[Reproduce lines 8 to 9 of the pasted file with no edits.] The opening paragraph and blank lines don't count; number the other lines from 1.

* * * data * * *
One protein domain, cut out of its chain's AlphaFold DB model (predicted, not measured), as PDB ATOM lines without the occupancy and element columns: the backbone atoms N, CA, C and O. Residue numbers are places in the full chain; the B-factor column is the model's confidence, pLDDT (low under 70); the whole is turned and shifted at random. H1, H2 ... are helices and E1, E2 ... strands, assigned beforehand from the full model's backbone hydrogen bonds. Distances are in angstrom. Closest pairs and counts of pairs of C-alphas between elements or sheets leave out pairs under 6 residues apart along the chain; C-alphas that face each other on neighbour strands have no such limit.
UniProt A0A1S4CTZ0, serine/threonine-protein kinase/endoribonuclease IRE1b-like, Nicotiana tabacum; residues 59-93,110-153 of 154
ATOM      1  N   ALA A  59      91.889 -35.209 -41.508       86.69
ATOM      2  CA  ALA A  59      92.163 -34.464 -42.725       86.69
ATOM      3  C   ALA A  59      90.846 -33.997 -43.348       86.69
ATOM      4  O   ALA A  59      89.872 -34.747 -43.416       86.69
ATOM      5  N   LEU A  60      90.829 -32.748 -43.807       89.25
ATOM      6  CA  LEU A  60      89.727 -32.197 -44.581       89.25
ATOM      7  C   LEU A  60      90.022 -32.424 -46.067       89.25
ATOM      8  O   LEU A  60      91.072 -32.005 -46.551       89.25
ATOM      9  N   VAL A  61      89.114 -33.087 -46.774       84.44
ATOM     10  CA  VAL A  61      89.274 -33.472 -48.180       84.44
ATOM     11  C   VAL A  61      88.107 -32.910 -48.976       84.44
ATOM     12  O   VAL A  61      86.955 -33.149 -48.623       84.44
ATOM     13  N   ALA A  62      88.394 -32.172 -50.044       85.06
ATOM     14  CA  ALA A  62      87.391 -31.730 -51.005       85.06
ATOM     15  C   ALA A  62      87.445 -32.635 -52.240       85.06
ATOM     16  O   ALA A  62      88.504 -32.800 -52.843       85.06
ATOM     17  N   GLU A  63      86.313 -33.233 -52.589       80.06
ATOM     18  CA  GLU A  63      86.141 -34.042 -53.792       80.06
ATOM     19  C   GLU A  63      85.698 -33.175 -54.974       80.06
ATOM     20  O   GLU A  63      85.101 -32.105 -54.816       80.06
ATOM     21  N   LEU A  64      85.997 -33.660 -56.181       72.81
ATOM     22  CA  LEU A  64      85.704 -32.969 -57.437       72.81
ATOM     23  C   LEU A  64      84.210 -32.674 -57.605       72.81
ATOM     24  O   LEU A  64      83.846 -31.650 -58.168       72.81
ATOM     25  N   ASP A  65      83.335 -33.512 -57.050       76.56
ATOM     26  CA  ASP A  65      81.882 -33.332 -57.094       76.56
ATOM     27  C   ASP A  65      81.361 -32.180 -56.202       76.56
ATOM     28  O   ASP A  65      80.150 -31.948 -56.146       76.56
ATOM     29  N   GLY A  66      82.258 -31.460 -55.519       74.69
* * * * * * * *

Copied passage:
ATOM      7  C   LEU A  60      90.022 -32.424 -46.067       89.25
ATOM      8  O   LEU A  60      91.072 -32.005 -46.551       89.25